Dallas County Releases Videos of Illegal School Bus Passers

Dallas County Releases Videos of Illegal School Bus Passers

A still photo taken from a school bus video camera showing a motorist strike the extended stop arm. Dallas County Schools A still photo taken from a school bus video camera showing a motorist strike the extended stop arm.

Embroiled in controversy regarding its stop-arm video enforcement program, Dallas County School released videos this week that illustrate the problem of motorists who illegally pass stopped school buses.

A spokesman said the “Hall of Shame” videos depict just a few of the approximately 400 illegal passing incidents that occur each day. He added that the videos aim to both educate the public on school bus safety during National School Bus Safety Week and demonstrate that the county’s enforcement program works.

“We all know how impactful video is in telling a story,” said DCS Board President Larry Duncan. “We have external and internal cameras on all of our buses and it has prevented a lot of incidents, and is also quite useful in proving when any bad behavior has occurred. The camera doesn’t lie.”

During National School Bus Safety Week, which wraps up on Friday, Department of Public Safety troopers in many areas are riding on or following school buses to catch motorists who break the law. Troopers are patrolling areas where school buses pick up and drop off students, looking for motorists who illegally pass. Drivers who violate the law could be fined as $1,250. A stop-arm citation is $300.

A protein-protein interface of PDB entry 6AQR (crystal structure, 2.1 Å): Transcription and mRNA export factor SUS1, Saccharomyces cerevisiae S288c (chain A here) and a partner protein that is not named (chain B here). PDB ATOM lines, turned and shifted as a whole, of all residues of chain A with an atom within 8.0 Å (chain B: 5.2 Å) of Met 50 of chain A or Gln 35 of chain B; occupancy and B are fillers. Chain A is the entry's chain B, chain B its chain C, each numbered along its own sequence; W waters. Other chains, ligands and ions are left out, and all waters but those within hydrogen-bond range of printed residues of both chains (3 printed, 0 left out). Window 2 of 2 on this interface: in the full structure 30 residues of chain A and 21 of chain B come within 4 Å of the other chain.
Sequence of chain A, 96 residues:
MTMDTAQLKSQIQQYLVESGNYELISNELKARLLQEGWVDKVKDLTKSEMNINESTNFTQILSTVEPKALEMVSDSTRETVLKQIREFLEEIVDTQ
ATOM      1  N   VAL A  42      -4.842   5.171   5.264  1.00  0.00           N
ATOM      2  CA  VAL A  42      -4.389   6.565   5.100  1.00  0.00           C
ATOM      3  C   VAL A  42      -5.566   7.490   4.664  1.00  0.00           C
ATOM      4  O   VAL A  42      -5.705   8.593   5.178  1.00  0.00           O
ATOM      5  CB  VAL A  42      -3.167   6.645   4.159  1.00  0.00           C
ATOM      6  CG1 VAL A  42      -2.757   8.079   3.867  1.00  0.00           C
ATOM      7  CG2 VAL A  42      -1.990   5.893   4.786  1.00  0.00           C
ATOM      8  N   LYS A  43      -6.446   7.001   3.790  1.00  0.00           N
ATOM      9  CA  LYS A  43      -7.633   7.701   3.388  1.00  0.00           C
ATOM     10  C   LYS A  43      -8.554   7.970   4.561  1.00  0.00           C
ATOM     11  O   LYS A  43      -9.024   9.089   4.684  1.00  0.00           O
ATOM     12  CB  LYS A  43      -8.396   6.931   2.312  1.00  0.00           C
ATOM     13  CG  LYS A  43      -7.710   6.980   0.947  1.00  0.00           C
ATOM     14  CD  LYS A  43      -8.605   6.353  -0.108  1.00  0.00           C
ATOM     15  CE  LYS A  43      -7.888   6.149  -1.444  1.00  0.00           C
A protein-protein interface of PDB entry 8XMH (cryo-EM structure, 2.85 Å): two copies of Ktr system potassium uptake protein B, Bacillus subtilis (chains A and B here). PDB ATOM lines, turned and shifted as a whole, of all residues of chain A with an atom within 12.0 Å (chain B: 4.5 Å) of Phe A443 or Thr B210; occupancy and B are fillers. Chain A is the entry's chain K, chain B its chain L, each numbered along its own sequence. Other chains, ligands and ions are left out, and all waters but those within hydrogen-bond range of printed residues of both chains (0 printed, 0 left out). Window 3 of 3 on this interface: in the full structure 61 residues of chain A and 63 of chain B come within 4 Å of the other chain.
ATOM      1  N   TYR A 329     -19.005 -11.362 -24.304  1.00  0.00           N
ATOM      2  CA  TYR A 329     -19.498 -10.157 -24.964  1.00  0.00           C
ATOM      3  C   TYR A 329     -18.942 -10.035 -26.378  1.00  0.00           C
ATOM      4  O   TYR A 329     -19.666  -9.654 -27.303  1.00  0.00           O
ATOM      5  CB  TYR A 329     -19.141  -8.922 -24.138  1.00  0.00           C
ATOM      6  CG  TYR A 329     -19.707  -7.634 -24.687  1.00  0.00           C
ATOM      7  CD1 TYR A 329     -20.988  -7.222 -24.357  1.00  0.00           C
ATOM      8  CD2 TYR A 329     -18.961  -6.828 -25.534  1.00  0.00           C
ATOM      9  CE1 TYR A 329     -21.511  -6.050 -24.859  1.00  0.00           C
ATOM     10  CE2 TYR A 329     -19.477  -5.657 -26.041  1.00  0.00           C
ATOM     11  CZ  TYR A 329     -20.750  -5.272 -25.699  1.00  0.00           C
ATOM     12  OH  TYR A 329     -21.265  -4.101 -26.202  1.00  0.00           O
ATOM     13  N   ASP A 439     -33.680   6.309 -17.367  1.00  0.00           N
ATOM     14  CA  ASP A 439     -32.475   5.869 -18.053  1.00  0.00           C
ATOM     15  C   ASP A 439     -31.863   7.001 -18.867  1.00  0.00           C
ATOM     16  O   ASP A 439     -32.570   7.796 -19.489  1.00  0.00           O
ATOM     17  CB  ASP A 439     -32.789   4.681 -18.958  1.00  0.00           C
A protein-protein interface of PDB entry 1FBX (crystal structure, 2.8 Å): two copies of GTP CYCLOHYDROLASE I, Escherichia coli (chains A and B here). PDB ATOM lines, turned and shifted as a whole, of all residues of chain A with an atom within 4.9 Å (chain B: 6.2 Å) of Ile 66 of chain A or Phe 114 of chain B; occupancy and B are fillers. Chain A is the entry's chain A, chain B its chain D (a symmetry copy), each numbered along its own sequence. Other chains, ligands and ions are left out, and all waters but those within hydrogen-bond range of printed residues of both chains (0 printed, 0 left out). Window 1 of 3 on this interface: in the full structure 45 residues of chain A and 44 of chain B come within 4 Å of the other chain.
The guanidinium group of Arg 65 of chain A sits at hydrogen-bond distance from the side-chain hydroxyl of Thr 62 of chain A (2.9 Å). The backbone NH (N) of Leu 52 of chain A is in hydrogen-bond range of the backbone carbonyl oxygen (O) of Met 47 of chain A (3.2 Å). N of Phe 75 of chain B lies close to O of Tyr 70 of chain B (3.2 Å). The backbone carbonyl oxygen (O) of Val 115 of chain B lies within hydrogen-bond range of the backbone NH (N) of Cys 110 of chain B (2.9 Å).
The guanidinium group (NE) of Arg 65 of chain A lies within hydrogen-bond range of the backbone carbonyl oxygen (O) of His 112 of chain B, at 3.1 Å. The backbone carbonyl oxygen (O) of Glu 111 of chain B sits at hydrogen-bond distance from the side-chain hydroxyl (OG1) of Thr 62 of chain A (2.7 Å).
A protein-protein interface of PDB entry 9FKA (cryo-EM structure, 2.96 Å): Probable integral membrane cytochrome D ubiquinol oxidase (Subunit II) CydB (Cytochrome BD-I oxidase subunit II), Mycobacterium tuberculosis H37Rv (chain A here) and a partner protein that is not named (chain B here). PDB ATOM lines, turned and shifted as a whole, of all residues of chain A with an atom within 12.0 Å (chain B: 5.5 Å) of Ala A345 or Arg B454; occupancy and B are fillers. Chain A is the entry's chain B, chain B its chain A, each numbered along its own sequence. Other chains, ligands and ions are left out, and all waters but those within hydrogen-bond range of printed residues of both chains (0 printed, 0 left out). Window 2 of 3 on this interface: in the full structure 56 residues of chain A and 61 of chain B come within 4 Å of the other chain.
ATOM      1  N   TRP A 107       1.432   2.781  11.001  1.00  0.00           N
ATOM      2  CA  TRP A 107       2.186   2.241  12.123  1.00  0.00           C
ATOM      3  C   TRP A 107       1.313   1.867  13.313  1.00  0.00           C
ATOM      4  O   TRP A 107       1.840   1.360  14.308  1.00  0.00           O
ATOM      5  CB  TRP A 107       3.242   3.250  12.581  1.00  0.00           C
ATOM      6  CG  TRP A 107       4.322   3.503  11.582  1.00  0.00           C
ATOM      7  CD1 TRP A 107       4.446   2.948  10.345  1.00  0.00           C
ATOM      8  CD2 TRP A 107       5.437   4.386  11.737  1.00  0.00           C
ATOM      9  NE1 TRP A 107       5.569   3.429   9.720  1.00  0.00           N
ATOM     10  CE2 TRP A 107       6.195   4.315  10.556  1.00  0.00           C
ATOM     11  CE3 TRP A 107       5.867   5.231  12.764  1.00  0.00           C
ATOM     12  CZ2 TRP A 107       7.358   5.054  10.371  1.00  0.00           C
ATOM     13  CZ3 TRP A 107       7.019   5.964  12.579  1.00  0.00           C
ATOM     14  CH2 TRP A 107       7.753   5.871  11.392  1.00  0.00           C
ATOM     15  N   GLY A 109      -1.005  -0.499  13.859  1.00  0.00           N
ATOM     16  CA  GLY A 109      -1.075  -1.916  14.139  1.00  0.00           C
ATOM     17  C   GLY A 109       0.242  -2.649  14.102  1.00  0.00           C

DCS works with third-party provider Force Multiplier to review the video and pass it along to police for issuing the citations. DCS said its stop-arm cameras have reduced violations by 35 percent. But the program is not without detractors. Recently, a group of local motorists filed a class-action lawsuit against DCS claiming that the program is unfair. The suit states that the program conflicts with Texas Transportation Code.

"We cannot speak to the specifics of the lawsuit; however, we have opinions from five cities upholding the legality of our ordinance,” Duncan added. “Dallas County Schools' highest priority is student safety. We will continue to seek ways to stop drivers from violating the law when it comes to stop arms and keeping children safe when buses are loading or unloading. This is about more than politics. It’s about student safety and making sure we do everything we can to keep our students safe."

State legislators led by Sen. Don Huffines are at odds with DCS over actively consulting with other school districts on setting up their own stop-arm video enforcement programs. Huffines has even called for DCS, a county-wide educational services center that provides transportation for 14 independent school districts, to be abolished altogether.

Huffines took to Facebook this month to lambast DCS as “a danger to students and a menace to taxpayers.” He also posted on Twitter, since deleted, that the county agency was illegally peddling its stop-arm video program throughout the state to other districts.


Multiple offenders at a crosswalk controlled by the school bus stop arm and flashing red lights. This equipment supersedes the intersection stop signs for traffic in all directions.
Last modified onThursday, 20 October 2016 10:14